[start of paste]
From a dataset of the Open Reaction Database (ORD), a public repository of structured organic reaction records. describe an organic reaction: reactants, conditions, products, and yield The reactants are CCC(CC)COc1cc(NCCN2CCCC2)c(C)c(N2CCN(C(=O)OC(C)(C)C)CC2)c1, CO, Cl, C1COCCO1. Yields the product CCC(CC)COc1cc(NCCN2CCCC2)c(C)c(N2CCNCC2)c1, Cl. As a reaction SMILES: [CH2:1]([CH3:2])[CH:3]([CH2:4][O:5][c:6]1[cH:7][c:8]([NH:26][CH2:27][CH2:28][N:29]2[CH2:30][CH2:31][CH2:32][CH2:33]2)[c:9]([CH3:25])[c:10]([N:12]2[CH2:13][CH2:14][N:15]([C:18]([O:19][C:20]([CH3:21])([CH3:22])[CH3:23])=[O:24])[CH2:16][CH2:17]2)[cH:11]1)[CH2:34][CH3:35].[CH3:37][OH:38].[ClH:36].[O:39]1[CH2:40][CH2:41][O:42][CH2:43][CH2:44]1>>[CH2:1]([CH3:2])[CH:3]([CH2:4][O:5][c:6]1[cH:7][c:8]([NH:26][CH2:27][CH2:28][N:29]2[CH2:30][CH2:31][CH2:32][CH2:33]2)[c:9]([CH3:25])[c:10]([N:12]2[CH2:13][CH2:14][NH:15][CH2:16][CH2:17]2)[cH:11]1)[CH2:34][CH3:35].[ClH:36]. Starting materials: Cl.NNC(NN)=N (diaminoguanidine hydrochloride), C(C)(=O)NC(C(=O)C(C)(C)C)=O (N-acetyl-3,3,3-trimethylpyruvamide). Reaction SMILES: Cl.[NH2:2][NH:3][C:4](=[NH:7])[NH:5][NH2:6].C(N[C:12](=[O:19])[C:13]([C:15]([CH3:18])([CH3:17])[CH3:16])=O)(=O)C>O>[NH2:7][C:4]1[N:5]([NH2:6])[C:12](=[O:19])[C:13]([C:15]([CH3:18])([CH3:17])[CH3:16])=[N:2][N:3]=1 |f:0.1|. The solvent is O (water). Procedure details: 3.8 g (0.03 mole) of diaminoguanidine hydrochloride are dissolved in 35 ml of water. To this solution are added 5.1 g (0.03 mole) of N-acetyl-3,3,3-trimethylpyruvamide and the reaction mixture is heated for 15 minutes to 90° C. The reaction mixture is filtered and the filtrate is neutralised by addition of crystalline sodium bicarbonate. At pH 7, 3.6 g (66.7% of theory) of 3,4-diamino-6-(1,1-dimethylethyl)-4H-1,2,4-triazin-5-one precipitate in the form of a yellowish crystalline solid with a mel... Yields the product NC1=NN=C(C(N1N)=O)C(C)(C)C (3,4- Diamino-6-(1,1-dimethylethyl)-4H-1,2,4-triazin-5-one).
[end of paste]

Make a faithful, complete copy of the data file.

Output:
From a dataset of the Open Reaction Database (ORD), a public repository of structured organic reaction records. describe an organic reaction: reactants, conditions, products, and yield The reactants are CCC(CC)COc1cc(NCCN2CCCC2)c(C)c(N2CCN(C(=O)OC(C)(C)C)CC2)c1, CO, Cl, C1COCCO1. Yields the product CCC(CC)COc1cc(NCCN2CCCC2)c(C)c(N2CCNCC2)c1, Cl. As a reaction SMILES: [CH2:1]([CH3:2])[CH:3]([CH2:4][O:5][c:6]1[cH:7][c:8]([NH:26][CH2:27][CH2:28][N:29]2[CH2:30][CH2:31][CH2:32][CH2:33]2)[c:9]([CH3:25])[c:10]([N:12]2[CH2:13][CH2:14][N:15]([C:18]([O:19][C:20]([CH3:21])([CH3:22])[CH3:23])=[O:24])[CH2:16][CH2:17]2)[cH:11]1)[CH2:34][CH3:35].[CH3:37][OH:38].[ClH:36].[O:39]1[CH2:40][CH2:41][O:42][CH2:43][CH2:44]1>>[CH2:1]([CH3:2])[CH:3]([CH2:4][O:5][c:6]1[cH:7][c:8]([NH:26][CH2:27][CH2:28][N:29]2[CH2:30][CH2:31][CH2:32][CH2:33]2)[c:9]([CH3:25])[c:10]([N:12]2[CH2:13][CH2:14][NH:15][CH2:16][CH2:17]2)[cH:11]1)[CH2:34][CH3:35].[ClH:36]. Starting materials: Cl.NNC(NN)=N (diaminoguanidine hydrochloride), C(C)(=O)NC(C(=O)C(C)(C)C)=O (N-acetyl-3,3,3-trimethylpyruvamide). Reaction SMILES: Cl.[NH2:2][NH:3][C:4](=[NH:7])[NH:5][NH2:6].C(N[C:12](=[O:19])[C:13]([C:15]([CH3:18])([CH3:17])[CH3:16])=O)(=O)C>O>[NH2:7][C:4]1[N:5]([NH2:6])[C:12](=[O:19])[C:13]([C:15]([CH3:18])([CH3:17])[CH3:16])=[N:2][N:3]=1 |f:0.1|. The solvent is O (water). Procedure details: 3.8 g (0.03 mole) of diaminoguanidine hydrochloride are dissolved in 35 ml of water. To this solution are added 5.1 g (0.03 mole) of N-acetyl-3,3,3-trimethylpyruvamide and the reaction mixture is heated for 15 minutes to 90° C. The reaction mixture is filtered and the filtrate is neutralised by addition of crystalline sodium bicarbonate. At pH 7, 3.6 g (66.7% of theory) of 3,4-diamino-6-(1,1-dimethylethyl)-4H-1,2,4-triazin-5-one precipitate in the form of a yellowish crystalline solid with a mel... Yields the product NC1=NN=C(C(N1N)=O)C(C)(C)C (3,4- Diamino-6-(1,1-dimethylethyl)-4H-1,2,4-triazin-5-one).